February 1, 1991, whether it was a "filing" or "refiling" date, is clearly beyond the 300-day administrative statute of limitations. We count 305 days between April 2, 1990 and February 1, 1991. The question that must be decided is whether there is any reason to treat Adams' October 30, 1990 visit to the IDHR office--clearly within the 300-day time span--as satisfaction of the statutory time bar.
The Seventh Circuit has held that in certain circumstances an intake questionnaire can be considered a charge for ADEA purposes. Early v. Bankers Life & Casualty Co., 959 F.2d 75 (7th Cir. 1992); Steffen v. Meridian Life Ins. Co., 859 F.2d 534 (7th Cir. 1988), cert. denied, 491 U.S. 907, 109 S. Ct. 3191, 105 L. Ed. 2d 699 (1989); see also Philbin v. General Elec. Capital Auto Lease, Inc., 929 F.2d 321 (7th Cir. 1991) (Title VII charge). If Adams satisfies the test set forth in Steffen and Early, her completion of an intake questionnaire on October 30, 1990 would defeat Schuyler's motion for summary judgment.
In Early, the Seventh Circuit's most recent relevant opinion, the court stressed that an intake questionnaire is not a charge (and will not toll the administrative time limits) "where the [EEOC] made clear to the complainant that it was not treating the questionnaire as the charge, precisely because it didn't have enough information." Early, 959 F.2d at 80 (discussing holding in Perkins v. Silverstein, 939 F.2d 463, 470 (7th Cir. 1991)). The EEOC here, by its aforementioned letter dated January 4, 1991, notified Adams that it had received her complaint of employment discrimination, but that the information she provided was "not sufficient for filing a charge of discrimination." (Emphasis added). "Additional information," the letter noted, "is needed before we can pursue this matter." Id. Finally, Adams was advised to "contact this office as soon as possible because a charge of employment discrimination must be filed within the time limitation imposed by law, generally within 180 to 300 days of the alleged discrimination." Id. However, Adams waited until January 31, 1991 to contact the office, a date beyond the 300-day filing period.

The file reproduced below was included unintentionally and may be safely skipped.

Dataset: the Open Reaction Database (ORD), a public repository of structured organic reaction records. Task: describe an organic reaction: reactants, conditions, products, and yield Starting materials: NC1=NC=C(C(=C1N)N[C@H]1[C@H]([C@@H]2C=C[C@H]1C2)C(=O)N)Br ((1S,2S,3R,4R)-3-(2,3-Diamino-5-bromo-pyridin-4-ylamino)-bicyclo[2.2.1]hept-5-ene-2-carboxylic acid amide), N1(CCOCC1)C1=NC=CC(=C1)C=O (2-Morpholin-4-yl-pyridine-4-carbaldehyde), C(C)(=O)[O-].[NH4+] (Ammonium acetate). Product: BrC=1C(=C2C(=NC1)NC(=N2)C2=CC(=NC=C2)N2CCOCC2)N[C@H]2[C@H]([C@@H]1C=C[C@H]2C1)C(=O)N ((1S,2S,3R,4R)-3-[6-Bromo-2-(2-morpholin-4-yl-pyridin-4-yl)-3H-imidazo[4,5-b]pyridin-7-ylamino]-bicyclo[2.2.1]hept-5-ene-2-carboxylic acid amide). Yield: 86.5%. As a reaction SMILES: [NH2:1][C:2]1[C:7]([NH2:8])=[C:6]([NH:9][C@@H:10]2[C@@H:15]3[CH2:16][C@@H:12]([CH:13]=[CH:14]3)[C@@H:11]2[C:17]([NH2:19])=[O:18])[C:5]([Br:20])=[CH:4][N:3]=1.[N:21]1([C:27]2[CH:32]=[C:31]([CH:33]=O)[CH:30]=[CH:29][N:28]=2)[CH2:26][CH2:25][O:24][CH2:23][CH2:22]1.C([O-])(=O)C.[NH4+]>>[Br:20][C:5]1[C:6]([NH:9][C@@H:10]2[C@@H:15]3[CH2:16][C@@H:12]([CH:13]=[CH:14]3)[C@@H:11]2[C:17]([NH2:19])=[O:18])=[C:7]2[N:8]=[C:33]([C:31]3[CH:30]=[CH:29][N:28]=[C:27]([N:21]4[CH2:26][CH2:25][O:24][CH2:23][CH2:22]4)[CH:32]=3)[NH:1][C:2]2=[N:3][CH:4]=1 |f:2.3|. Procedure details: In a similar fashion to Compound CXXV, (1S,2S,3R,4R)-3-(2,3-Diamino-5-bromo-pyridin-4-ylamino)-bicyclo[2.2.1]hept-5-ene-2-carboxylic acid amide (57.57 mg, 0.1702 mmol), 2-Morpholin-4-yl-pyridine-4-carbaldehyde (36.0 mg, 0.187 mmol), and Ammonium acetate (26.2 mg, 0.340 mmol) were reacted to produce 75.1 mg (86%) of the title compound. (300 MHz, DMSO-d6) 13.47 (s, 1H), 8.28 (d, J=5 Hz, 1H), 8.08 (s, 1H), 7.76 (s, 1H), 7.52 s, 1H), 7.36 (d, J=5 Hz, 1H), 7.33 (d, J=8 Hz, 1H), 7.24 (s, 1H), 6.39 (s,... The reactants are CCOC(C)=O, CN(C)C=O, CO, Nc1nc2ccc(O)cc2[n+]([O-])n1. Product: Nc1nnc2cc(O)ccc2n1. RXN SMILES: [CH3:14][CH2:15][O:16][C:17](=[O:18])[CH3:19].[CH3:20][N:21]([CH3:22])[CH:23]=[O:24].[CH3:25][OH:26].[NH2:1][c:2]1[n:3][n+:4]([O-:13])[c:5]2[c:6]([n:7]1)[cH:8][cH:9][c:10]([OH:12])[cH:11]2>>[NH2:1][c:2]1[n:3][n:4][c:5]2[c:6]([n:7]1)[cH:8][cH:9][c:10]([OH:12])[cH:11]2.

Adams' alternative argument that the time period should not begin to run until April 6, 1990, when she learned of Schuyler's rehiring of a secretary ten years her senior, is unpersuasive. We count 301 days between April 6, 1990 and February 1, 1991, still outside the "within 300 days" language in 29 U.S.C. § 626(d). Further, the Seventh Circuit has disapproved of "a plaintiff who invokes equitable tolling to suspend the statute of limitations" and then fails to "bring suit within a reasonable time" after the necessary information has been obtained. Cada, 920 F.2d at 453. Here, as in Cada, plenty of time remained in which to file the discrimination charge; Adams, like Cada, offers no excuse for the delay. Id. at 452. Insofar as statute of limitations serve important social functions, equitable doctrines like equitable tolling should not be invoked if the plaintiff "doesn't need [extra time]" and application of the doctrine would "deprive the defendant of the protection of the statute of limitations." Id.
Similarly, we see no reason to toll the limitations period based on Adams' "detrimental reliance on the actions of the IDHR and EEOC." Response at 11. Adams filled out an intake questionnaire on October 30, 1990--she did not file a charge of discrimination. When the EEOC received her "communication concerning filing a complaint of employment discrimination," it explicitly notified her that she had not provided sufficient information equivalent to a charge, and that without additional information, a charge could not be filed. Further, the EEOC warned Adams that she must contact the office immediately to avoid possible time limitations problems. Moreover, whatever information Adams got from the EEOC on January 31, 1991 is irrelevant, since that date itself is beyond the 300-day period, as noted above.
In short, Schuyler's motion for summary judgment is granted because Adams did not file her ADEA charge in a timely fashion, and because there exists no basis for tolling the 300-day time period. It is so ordered.
MARVIN E. ASPEN
United States District Judge